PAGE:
Dean and Professor
William Germano received his B.A. from Columbia and his Ph.D. in English from Indiana University. He studies and writes on intellectual production, the material culture of the book, and literature and the allied arts. He is particularly interested in the writing life of scholars, a subject he has written on in Getting It Published: A Guide for Scholars and Anyone Else Serious about Serious Books (University of Chicago Press, 2nd ed. 2008) and From Dissertation to Book (University of Chicago Press, 2005). He has published in PMLA, minnesota review, Scholarly Publishing, SPAN, Publishing Research Quarterly, PNR and other publications, and writes frequently for the Chronicle of Higher Education.
For over twenty years he directed programs in scholarly publishing, first as editor-in-chief at Columbia University Press and then as vice-president and publishing director at Routledge; during his publishing career he developed wide experience with disciplines in both the humanities and social sciences, working with many extraordinary scholars, among them Peter Galison, Jacques Derrida, Cornel West, Gayatri Chakravorty Spivak, Gilles Deleuze, bell hooks, Herbert Gans, Stephen Orgel, Michael Taussig, Dario Fo, Sander Gilman, Stephen Greenblatt, Arthur Danto, Raymond Williams, Paul Willis, Stanley Aronowitz, David Bordwell, Julia Kristeva, Wayne Koestenbaum, James Elkins, Marjorie Garber, Peter Stallybrass, Fredric Jameson, Diana Fuss, and Martin Jay.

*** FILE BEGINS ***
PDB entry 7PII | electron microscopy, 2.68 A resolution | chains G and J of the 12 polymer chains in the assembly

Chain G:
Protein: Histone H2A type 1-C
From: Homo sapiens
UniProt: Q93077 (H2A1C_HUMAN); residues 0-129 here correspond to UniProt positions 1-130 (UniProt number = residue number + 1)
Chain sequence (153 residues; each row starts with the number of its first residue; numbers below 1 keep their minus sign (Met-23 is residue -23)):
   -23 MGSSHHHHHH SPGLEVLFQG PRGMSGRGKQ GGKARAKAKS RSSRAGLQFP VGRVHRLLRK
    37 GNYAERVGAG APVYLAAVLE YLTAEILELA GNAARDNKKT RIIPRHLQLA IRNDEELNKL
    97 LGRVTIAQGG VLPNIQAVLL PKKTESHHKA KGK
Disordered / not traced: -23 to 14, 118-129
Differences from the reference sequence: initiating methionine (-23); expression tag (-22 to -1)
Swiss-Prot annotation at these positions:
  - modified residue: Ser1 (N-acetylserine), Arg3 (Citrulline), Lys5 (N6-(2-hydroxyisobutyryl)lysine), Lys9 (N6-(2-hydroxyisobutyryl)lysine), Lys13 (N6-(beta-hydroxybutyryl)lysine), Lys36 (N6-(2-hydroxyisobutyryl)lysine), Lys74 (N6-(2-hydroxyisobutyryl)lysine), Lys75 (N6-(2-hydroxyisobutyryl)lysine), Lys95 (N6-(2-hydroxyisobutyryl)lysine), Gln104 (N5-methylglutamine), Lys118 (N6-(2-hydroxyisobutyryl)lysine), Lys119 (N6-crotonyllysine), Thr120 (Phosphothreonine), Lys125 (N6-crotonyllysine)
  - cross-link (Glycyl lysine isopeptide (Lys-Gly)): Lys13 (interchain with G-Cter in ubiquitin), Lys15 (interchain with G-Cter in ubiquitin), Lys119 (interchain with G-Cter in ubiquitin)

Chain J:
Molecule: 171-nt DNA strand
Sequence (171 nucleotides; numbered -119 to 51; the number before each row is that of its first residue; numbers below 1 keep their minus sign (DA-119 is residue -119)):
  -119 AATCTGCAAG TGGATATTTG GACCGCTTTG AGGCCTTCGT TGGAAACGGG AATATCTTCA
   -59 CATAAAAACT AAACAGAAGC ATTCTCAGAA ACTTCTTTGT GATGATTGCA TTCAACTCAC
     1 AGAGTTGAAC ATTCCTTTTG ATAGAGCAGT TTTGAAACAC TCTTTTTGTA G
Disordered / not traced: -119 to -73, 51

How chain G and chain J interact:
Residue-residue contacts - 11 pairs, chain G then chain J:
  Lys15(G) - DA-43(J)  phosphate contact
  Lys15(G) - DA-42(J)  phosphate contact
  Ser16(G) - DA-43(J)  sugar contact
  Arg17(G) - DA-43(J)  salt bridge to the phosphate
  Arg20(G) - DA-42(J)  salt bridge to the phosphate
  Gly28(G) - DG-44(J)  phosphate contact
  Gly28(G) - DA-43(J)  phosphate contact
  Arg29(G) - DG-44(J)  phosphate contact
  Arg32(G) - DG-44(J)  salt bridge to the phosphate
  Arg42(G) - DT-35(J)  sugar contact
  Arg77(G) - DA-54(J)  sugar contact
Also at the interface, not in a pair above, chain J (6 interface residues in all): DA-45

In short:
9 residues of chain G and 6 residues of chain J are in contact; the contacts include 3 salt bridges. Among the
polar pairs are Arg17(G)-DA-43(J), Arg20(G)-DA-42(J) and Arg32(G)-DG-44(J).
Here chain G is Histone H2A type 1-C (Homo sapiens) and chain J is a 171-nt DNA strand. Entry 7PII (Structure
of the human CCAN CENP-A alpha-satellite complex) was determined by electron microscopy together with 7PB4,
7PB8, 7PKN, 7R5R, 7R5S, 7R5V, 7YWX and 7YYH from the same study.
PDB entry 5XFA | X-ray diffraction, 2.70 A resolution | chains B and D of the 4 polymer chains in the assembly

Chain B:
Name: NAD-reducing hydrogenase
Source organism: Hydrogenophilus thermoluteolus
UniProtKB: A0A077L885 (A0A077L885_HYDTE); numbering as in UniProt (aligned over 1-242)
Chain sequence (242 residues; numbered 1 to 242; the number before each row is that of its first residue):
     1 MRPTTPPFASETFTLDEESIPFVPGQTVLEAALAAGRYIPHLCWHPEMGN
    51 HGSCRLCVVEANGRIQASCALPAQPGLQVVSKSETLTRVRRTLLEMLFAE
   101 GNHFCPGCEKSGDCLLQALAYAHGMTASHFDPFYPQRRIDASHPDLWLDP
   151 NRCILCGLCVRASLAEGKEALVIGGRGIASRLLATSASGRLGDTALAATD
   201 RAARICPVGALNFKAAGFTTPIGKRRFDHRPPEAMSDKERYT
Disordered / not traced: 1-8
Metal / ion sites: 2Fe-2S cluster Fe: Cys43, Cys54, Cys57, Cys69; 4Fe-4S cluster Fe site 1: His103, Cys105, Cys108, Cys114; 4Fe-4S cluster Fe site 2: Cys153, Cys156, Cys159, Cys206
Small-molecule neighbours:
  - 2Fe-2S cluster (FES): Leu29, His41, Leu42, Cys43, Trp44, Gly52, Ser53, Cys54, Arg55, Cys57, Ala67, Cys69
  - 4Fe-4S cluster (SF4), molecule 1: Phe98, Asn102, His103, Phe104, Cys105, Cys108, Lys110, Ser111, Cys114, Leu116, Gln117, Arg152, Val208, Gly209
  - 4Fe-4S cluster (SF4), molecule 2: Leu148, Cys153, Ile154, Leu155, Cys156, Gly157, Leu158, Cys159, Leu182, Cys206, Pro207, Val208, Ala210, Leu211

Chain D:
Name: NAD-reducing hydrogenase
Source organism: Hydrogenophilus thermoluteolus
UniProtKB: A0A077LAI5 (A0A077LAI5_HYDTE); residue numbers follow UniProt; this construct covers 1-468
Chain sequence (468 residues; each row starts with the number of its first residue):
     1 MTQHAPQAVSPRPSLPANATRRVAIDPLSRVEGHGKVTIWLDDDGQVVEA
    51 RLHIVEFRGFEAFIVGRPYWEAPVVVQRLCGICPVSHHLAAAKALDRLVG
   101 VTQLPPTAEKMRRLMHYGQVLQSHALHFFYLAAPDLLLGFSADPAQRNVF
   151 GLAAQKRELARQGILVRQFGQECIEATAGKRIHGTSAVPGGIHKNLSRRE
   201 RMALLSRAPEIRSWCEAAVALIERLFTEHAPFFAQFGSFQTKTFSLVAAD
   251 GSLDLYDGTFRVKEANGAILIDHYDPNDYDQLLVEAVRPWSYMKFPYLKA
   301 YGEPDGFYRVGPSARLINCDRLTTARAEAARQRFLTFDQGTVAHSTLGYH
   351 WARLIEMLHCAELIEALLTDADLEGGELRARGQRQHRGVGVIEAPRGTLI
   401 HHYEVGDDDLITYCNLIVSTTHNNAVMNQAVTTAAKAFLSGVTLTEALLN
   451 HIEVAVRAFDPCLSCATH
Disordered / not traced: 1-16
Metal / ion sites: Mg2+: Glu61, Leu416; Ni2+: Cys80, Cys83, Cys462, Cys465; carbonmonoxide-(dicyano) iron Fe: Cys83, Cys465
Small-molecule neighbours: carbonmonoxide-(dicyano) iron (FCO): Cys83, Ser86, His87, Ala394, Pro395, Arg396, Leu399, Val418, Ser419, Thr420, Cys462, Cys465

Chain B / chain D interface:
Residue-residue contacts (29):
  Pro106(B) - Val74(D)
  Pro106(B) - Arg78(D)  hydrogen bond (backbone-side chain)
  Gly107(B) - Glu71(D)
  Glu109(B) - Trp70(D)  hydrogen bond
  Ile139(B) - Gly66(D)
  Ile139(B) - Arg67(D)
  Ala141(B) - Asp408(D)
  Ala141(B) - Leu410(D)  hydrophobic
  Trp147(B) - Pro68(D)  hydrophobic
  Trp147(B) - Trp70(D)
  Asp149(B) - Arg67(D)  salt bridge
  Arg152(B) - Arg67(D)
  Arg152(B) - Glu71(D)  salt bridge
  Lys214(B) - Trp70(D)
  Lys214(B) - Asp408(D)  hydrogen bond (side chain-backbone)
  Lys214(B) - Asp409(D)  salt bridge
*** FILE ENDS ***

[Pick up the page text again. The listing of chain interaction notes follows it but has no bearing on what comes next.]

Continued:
He has taught in the graduate program in publishing at NYU, is a frequent speaker at academic conferences, and has given workshops and seminars on professional scholarly writing across North America and in Europe and New Zealand.
His current research interests include the processes by which scholars generate scholarship, the history of book indexes and the organization of knowledge in the Early Modern period, and the aesthetic and cultural work of opera. He is beginning work on a book entitled What Opera Knows that will explore the kinds of knowledge embodied in operatic expression as well as preparing new editions of his books on writing.